Latest Results for BMC Infectious Diseases, 28.11.2019
Tilføjet 28.11.2019 23:53
High prevalence of group B streptococcus ST17 hypervirulent clone among non-pregnant patients from a Hungarian venereology clinic
Although Streptococcus agalactiae is the leading causative agent of neonatal sepsis and meningitis, recently it is increasingly isolated from non-pregnant adults. The relation between its presence in the genitourinary tract and manifested clinical symptoms of STD patients remains an open question. In this study, a complex epidemiological investigation of GBS isolates from a venerology clinic was performed.
Ninety-six GBS isolates were serotyped and their genetic relatedness determined by PFGE. MLST was also performed for a subset of 20 isolates. The antibiotic susceptibility was tested with agar dilution. Surface proteins and the ST-17 hypervirulent clone was detected by PCR.
The serotype prevalence was the following: V (29.2%), III (27.1%), Ia (22.9%), IV (10.4%), II (5.2%) and Ib (4.2%). A strong association was demonstrated between surface protein genes and serotypes. All isolates were fully susceptible to penicillin, but erythromycin and clindamycin resistance was high (41.7 and 35.4%, respectively), and 8 phenotypically macrolide sensitive isolates carried the ermB gene.
21.9% of all strains belonged to the hypervirulent ST17 clone, most being of serotype III and all were rib +. We found a few serotype IV isolates belonging to several STs and one serotype V/ST110 strain, containing a 44-bp deletion in the atr allele.
The presence of silent ermB genes is of worry, as their expression upon macrolide exposure could lead to unforeseen therapeutic failure, while clindamycin is used for intrapartum antibiotic prophylaxis, in case of penicillin allergy. The other alarming result is the high prevalence of ST17 among these strains from STD patients, who could be sources of further infections.
This is the first report from Hungary providing both serotyping and genotyping data of GBS isolates. These results could be helpful for vaccine production as the major vaccine candidates are capsular antigens or surface proteins.
Clinical Infectious Diseases Advance Access, 27.11.2019
Tilføjet 28.11.2019 14:24
Long-term mortality and epilepsy in patients after brain abscess: A nationwide population-based matched cohort study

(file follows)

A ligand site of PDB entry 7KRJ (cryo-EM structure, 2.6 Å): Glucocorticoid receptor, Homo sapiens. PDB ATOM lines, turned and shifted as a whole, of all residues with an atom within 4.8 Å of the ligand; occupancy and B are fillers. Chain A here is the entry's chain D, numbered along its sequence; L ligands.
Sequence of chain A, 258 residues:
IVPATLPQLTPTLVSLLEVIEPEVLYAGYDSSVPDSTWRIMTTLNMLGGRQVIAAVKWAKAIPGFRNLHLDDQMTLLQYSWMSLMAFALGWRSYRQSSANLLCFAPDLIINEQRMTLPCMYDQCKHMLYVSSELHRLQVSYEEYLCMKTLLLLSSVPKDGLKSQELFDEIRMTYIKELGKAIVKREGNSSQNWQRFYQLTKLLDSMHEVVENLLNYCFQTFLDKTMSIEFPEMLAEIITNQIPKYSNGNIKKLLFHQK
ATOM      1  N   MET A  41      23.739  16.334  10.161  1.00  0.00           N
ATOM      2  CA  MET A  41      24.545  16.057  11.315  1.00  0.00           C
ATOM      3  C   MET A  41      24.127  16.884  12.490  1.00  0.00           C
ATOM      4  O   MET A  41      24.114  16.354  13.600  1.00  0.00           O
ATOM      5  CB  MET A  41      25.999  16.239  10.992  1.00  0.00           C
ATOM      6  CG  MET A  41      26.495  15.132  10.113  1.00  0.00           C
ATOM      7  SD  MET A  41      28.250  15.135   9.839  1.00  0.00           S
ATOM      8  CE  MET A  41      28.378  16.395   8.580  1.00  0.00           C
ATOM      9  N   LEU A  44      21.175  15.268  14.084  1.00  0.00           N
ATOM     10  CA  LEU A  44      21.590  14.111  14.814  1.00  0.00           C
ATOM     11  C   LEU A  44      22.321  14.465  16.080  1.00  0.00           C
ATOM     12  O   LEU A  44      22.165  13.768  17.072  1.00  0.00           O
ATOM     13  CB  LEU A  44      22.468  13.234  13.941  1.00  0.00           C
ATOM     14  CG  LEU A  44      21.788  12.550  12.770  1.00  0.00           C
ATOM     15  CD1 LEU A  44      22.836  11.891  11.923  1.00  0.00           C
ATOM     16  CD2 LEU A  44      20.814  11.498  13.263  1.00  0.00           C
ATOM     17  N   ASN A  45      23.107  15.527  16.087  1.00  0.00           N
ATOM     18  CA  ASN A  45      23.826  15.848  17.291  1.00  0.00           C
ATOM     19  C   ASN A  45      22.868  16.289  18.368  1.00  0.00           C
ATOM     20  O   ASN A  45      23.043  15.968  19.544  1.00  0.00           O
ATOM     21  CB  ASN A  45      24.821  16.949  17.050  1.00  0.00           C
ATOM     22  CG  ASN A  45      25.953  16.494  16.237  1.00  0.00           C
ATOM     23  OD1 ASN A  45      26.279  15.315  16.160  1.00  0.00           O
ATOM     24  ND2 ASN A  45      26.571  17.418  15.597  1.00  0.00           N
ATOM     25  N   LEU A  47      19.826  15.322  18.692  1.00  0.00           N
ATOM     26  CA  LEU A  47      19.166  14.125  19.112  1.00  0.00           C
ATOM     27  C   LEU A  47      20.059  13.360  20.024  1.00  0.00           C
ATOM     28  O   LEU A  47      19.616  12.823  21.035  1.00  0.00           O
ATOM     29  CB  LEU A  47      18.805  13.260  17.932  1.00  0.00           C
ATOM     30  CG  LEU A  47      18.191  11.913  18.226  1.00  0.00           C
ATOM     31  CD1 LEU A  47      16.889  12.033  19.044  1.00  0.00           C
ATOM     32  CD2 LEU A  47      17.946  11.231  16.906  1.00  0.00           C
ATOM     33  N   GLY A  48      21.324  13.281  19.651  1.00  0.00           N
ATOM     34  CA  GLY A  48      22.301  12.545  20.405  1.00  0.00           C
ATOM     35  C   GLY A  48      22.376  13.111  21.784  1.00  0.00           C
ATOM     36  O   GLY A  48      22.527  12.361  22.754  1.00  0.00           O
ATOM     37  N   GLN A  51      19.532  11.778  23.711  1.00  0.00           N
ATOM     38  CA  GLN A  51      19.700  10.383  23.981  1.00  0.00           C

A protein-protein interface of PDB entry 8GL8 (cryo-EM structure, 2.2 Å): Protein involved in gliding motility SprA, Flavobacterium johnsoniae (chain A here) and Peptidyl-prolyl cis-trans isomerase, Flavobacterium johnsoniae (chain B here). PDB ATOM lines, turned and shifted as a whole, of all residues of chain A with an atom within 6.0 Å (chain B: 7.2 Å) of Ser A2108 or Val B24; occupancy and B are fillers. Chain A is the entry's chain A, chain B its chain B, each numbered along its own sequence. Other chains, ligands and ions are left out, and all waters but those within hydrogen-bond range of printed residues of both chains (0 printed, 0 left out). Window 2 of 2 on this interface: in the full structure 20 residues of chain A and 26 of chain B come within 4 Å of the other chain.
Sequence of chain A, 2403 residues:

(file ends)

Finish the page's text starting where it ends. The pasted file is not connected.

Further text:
AbstractBackgroundTo determine long-term risks of mortality and new-onset epilepsy after brain abscess.MethodsUsing nationwide population-based medical registries, we examined all patients with first-time brain abscess in Denmark, 1982-2016. Comparison cohorts individually matched on age, sex and residence were identified, as were siblings of all study participants. Next, we computed cumulative incidences and hazard rate ratios (HRRs) with 95% CIs of mortality and new-onset epilepsy among study populations.ResultsWe identified 1,384 brain abscess patients (37% females) with a median follow-up time of 5.9 years (IQR 1.1-14.2). The 1-year, 2-5 year, and 6-30 year mortality of patients after brain abscess was 21%, 16% and 27% as compared to 1%, 6% and 20% for population controls. Cox regression analyses adjusted for Charlson comorbidity index score showed 1-year, 2-5 year, and 6-30 year HRRs of 17.5 (13.9-22.0), 2.61 (2.16-3.16) and 1.94 (1.62-2.31). The mortality in brain abscess patients was significantly increased regardless of sex or age group except among subjects 80 years or older, and in both previously healthy individuals and immuno-compromised persons.Among the 30-day survivors of brain abscess (median follow up 7.6 years [IQR 2.2-15.5]), new-onset epilepsy occurred in 32% compared to 2% in matched population controls. Cause-specific Cox regression analysis adjusted for stroke, head trauma, alcohol abuse, and cancer showed 1-year, 2-5 year, and 6-30 year HRRs for new-onset epilepsy of 155 (78.8-304), 37.7 (23.0-59.9), and 8.93 (5.62-14.2).ConclusionsBrain abscess is associated with an increased long-term risk of mortality and new-onset epilepsy for several years after infection.